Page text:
Race Brook Falls Trail, Southwest Massachusetts. I took a solo hike to shoot ice and it was about 5 degrees Fahrenheit out. This was a beautiful, still, and extremely cold day and I thought the ice on Race Brook would be good to shoot.
There were no other cars in the small parking area nor had there been any cars in the more popular Bear Mountain parking area when I drove past it so I had this entire section of the Appalachian Trail system to myself. This was both exciting and a bit scary on a very cold winter day.
Race Brook Falls trail is a “blue” trail which is an official side trail connecting up with the Appalachian Trail (white markings) and maintained by the Appalachian Trail Conservancy in Massachusetts. The AT goes for 2400 miles from Georgia to Maine and has hundreds of blue access trails along its length.
The trail crosses Race Brook early in the hike and I figured I’d go that far and shoot for a while and maybe skip the rest of the hike if I got what I wanted and it was too cold. I have Raynaud’s syndrome so shooting with the metal bodied RX100 on a very cold day can be problematic for me. I’m using thin gloves (mitten liners) so I never take the liner gloves off, just my mittens, but it can still get cold if I spend too much time shooting in one place.
I stopped and shot ice and I had the overwhelming impression that this was a special day to be out and I had my Microspikes on and was well prepared for a cold hike so I decided to continue up to Race Brook Falls which is beautiful when it’s frozen.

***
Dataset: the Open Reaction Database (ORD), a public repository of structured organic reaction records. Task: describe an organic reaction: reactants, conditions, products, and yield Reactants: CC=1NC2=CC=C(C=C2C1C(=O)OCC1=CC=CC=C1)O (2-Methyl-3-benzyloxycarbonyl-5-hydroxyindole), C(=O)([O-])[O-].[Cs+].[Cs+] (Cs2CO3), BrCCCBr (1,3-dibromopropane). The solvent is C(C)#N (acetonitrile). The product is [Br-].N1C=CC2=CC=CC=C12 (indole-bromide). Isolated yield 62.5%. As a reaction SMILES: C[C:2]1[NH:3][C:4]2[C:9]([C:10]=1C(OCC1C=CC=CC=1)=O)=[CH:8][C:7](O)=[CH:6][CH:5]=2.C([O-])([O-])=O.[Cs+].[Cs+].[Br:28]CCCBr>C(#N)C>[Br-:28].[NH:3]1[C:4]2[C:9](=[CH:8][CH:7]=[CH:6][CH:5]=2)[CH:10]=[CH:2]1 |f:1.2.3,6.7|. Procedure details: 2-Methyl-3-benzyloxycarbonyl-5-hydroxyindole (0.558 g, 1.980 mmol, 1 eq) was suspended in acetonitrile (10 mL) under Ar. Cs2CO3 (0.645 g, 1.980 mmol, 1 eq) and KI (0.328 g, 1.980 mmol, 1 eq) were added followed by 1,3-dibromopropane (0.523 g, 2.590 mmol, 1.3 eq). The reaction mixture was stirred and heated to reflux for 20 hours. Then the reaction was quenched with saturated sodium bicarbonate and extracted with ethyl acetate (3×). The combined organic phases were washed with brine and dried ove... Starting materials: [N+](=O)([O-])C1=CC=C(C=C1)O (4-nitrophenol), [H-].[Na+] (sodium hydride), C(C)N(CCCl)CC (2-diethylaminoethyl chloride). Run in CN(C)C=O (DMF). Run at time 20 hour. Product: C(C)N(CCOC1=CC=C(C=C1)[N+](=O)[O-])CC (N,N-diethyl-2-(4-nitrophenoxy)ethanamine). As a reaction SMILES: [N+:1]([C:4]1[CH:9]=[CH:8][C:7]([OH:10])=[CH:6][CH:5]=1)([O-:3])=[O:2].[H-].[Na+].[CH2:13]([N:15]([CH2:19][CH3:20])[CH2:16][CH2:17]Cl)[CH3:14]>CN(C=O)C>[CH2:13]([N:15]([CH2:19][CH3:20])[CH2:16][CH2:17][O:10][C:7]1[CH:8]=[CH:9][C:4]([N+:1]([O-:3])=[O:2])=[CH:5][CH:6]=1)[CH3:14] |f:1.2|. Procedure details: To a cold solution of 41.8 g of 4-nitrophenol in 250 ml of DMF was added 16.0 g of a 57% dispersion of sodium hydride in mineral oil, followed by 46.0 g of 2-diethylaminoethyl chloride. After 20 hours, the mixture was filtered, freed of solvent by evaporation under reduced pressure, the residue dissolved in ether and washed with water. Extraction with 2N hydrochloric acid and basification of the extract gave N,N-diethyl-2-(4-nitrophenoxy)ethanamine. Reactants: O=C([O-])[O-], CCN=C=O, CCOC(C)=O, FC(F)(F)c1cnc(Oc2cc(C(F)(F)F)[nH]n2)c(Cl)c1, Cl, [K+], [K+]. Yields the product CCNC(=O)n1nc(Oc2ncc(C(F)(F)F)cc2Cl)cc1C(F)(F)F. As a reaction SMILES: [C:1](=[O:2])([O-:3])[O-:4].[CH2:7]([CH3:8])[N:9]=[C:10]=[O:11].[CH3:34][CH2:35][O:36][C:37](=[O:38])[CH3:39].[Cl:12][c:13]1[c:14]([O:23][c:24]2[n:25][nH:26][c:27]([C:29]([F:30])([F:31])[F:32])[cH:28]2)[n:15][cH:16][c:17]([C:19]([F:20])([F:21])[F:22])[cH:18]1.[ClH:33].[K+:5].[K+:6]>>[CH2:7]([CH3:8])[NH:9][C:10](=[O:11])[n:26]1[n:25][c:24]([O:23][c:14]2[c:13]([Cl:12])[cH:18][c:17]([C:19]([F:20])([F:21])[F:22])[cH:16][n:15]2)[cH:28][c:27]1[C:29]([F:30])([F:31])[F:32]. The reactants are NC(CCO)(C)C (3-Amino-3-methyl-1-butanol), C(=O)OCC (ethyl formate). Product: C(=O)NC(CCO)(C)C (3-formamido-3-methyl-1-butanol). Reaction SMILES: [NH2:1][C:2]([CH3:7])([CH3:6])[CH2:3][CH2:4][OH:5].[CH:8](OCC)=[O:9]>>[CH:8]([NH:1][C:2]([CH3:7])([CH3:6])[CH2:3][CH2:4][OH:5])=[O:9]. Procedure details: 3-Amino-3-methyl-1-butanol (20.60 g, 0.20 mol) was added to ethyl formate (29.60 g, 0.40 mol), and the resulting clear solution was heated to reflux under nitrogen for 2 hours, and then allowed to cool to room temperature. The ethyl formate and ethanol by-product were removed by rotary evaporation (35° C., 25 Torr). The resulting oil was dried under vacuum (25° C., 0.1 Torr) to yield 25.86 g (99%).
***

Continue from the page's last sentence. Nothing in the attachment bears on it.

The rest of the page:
At the falls I had a drink, felt great (all warmed up from the climb) and decided to continue up the trail to the junction where it intersects the Appalachian Trail. Dave and I are actually the official “maintainers” of this section of trail so going to the junction was good to see if any trees were down or maintenance needed to be done. The trail was all clear and a pleasure to walk with the spikes on.
At the junction I felt great, took my pack off, and used my iPhone to call my friend Bill to make him jealous of the hike he was missing. I was also interested to see if the iPhone would work in such extreme cold and it did.
There was one set of footprints on the Appalachian Trail heading south to Mt. Race. They were not new, maybe a few days old. So, I was really alone and it felt eerily great. Very still and quiet, no wind at all. I decided to work my way up toward Mt. Race and if at any point I felt I was getting into dangerous territory I could turn around. The hiking was great and while there are some rock outcroppings that might have stopped me on snowshoes the spikes handled the ice on those well. I found myself on the top of Mt. Race in an hour. I took a few pictures of the distant Catskills to the west and Mt. Everett right next door to the north and Mt. Greylock in the distance.
Then I headed back down, knowing that I had plenty of work to do to safely descend a steep icy trail.
I took over one hundred images on this hike but these three images which I took at the very first Race Brook crossing were my favorite. I think later in the hike I was simply enjoying being outside and lost interest in looking for ice. It happens.
When I got home and told Anne what I’d done she got mildly irritated that I’d gone out alone but she totally understood my excitement.
Winter hiking is the best if you’re well prepared, and while I like hiking all year round, having the challenge of finding interesting ice to shoot makes it even better.